When a rich man went broke, he was asked how and when it happened. His reply: slowly at first, and then all at once. Like a hoax, Imran stood exposed when reality caught up with him. Imran’s personality flaws, endemic corruption, crippling economic slowdown, and a fallout with General Bajwa sowed the seeds of his departure. The “all at once” moment, though, came when a series of corruption cases surfaced that shattered the illusion of his leadership and integrity. 

Fallout with Gen. Bajwa

Imran and Gen. Bajwa had a symbiotic power-sharing relationship with one’s power hinging on the other’s support. The dynamic changed by the middle of 2020 when Imran’s failings became too evident to ignore for Bajwa who faced public scrutiny for catapulting Imarn into power. The “Donkey King,” as the opposition labeled Imran, failed on all fronts, be it governance, economy, corruption, foreign policy, or terrorism. As if this wasn’t enough, there was another caveat, Lt Gen Faiz Hameed – the then ISI chief who inadvertently scripted Imran’s downfall. 

Typical of ISI chiefs, Faiz Hameed had the skills and inclination for handling “dirty jobs.” From silencing critics to making politicians fall in line, he did it all for Imran. Faiz Hameed, in Imran’s eyes, embodied a worthy successor to Bajwa — the next Army chief who would safeguard his hold on power. Imran’s choice of friends has been consistently poor and Faiz Hameed wasn’t an exception. Hameed’s true colors emerged as he proved to be excessively ambitious, frequently defying the chain of command and acting independently. This didn’t bode well with Bajwa. 

The Afghanistan fiasco was a stark reminder of Hameed’s despotic disposition. Weeks following the US’s unceremonious exit from Afghanistan, Hameed was spotted in Kabul manipulating the situation. Unnerved, the US didn’t take it lightly, and neither did Bajwa. Notwithstanding Imran’s stiff opposition, Bajwa had Hameed replaced as ISI chief, reportedly on the US’s instructions. By the time Hameed was pushed out of the focus, he had successfully created fissures within his Institution and caused irreparable damage to the Imran-Bajwa relationship.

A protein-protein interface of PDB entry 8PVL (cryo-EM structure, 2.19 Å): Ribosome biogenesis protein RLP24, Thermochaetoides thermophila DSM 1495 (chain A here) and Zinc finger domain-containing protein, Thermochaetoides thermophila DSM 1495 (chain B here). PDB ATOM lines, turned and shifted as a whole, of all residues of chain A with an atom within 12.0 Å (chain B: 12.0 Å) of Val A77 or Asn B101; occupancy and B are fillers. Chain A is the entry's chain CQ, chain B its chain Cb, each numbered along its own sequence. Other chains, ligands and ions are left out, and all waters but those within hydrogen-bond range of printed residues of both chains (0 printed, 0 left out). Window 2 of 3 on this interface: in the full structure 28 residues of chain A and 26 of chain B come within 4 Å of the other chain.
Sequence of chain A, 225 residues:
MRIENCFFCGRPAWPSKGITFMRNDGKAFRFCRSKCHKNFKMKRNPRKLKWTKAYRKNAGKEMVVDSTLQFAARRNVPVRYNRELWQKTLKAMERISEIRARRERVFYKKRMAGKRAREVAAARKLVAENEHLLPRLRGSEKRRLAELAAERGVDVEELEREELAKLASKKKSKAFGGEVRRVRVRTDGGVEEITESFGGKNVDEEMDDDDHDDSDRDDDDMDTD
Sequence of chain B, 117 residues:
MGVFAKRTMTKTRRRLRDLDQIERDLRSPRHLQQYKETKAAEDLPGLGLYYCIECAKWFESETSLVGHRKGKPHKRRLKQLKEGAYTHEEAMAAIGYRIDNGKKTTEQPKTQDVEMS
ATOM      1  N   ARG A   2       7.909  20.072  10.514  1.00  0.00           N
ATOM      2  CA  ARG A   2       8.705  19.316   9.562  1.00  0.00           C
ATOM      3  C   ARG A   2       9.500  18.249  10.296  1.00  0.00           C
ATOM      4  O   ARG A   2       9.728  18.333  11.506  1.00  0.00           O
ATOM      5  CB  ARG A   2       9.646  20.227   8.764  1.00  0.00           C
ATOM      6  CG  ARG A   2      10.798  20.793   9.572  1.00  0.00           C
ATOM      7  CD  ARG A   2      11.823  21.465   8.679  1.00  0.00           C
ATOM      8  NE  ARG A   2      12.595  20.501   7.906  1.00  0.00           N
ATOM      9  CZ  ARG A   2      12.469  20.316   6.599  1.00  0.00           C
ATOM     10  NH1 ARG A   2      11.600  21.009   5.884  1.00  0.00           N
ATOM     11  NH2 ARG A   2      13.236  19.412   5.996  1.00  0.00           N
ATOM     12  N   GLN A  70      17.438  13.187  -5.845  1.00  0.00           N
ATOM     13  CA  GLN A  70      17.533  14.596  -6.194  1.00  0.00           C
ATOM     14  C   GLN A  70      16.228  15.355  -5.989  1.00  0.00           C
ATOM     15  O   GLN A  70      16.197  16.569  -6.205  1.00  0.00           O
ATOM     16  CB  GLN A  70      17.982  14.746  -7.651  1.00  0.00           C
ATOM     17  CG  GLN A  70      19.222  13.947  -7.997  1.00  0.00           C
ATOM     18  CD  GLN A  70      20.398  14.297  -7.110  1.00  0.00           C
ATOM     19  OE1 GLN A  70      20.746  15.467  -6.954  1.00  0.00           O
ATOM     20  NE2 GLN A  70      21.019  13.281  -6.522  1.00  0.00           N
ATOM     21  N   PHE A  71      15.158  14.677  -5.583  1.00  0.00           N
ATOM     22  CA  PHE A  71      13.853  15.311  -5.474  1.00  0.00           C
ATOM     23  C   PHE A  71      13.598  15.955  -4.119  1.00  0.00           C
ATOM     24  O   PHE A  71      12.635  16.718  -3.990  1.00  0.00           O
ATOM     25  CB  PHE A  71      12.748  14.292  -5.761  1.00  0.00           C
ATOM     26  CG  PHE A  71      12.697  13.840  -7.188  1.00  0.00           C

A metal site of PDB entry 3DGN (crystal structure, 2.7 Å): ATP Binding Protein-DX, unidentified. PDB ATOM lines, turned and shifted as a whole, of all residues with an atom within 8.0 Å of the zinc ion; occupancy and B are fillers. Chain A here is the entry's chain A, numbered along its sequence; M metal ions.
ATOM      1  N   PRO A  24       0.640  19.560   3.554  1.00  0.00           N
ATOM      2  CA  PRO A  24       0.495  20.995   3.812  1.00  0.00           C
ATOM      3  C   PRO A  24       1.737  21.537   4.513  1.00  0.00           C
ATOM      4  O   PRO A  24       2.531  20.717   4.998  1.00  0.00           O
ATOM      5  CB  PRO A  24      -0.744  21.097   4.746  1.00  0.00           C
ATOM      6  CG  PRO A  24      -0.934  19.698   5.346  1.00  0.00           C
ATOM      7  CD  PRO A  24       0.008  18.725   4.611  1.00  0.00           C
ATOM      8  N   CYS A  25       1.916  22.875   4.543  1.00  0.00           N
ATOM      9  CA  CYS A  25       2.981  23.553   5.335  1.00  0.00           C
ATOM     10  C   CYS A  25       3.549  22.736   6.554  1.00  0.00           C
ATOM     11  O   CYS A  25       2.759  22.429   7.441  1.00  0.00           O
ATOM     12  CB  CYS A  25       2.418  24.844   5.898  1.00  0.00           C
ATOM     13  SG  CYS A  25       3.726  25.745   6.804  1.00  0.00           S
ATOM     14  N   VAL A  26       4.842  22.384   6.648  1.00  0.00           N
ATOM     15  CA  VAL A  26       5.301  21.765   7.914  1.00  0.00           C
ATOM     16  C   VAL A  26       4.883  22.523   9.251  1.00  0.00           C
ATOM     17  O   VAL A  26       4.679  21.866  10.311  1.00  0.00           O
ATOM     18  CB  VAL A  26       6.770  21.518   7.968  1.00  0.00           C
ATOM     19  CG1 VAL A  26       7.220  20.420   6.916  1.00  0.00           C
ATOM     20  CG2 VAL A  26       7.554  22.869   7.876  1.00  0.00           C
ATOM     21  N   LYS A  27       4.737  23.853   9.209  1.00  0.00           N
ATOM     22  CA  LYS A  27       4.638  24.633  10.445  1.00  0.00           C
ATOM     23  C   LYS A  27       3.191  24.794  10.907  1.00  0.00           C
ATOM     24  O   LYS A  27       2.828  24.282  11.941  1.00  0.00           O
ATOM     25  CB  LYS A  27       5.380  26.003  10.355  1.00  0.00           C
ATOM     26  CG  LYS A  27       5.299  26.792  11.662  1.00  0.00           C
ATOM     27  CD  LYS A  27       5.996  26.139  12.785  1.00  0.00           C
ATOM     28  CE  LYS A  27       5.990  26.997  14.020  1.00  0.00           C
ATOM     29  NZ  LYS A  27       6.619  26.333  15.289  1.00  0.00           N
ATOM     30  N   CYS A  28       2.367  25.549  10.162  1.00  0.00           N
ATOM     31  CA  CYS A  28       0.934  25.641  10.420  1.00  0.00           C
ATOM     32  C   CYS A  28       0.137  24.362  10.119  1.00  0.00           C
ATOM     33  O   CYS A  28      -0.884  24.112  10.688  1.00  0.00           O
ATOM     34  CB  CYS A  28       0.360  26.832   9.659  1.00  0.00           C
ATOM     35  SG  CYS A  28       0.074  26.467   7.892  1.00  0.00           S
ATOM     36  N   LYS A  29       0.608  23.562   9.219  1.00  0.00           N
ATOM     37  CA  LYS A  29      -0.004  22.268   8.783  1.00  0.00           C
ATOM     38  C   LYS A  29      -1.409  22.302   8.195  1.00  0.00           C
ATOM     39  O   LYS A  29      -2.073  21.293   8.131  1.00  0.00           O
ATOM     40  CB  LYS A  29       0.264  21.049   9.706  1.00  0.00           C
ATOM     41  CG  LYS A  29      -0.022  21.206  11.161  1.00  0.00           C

Imran’s Grand Designs

Strengthening and prolonging his grip on power was the only bottom line in Imran’s politics. Whether that meant eliminating the opposition, undermining democracy, or dismantling institutions, Imran couldn’t care less. His ingenious plan to this end was simple: have trusted people in key positions. He leveraged all the “spiritual” and political powers at his disposal to install General Faiz as the Army Chief and Justice Bandial as the Chief Justice. 

The opposition could sense the unprecedented crackdown coming their way if they allowed the trio to take shape. This obviously unnerved them enough to mount a counterattack, hence, the no-confidence motion. Even the Army rank and file feared a witch hunt, which could destabilize the very institution to its core. Add to it the bad blood between the then Army chief, Gen Bajwa, and Imran Khan, and Imran Khan’s foreign policy blunders, and inability to stem the economic rot – ousting Imran Khan was the only way to dodge the bullet for the Army.  

Imran’s Fatal Flaws

Imran’s character flaws were profound enough to undermine his larger-than-life stature, built on his exploits on the cricket field, and a deftly executed PR campaign. His arrogance alienated him from everyone, be it the Pakistani public or the likes of Jahangir Tareen who funded Imran’s household and party for years. Enveloped in a grandiose self-perception, Imran saw himself as a Messiah who was immune to fallibility and destined for greatness. The inflated self-assurance defined his persona and shaped his actions and perceptions throughout his political journey.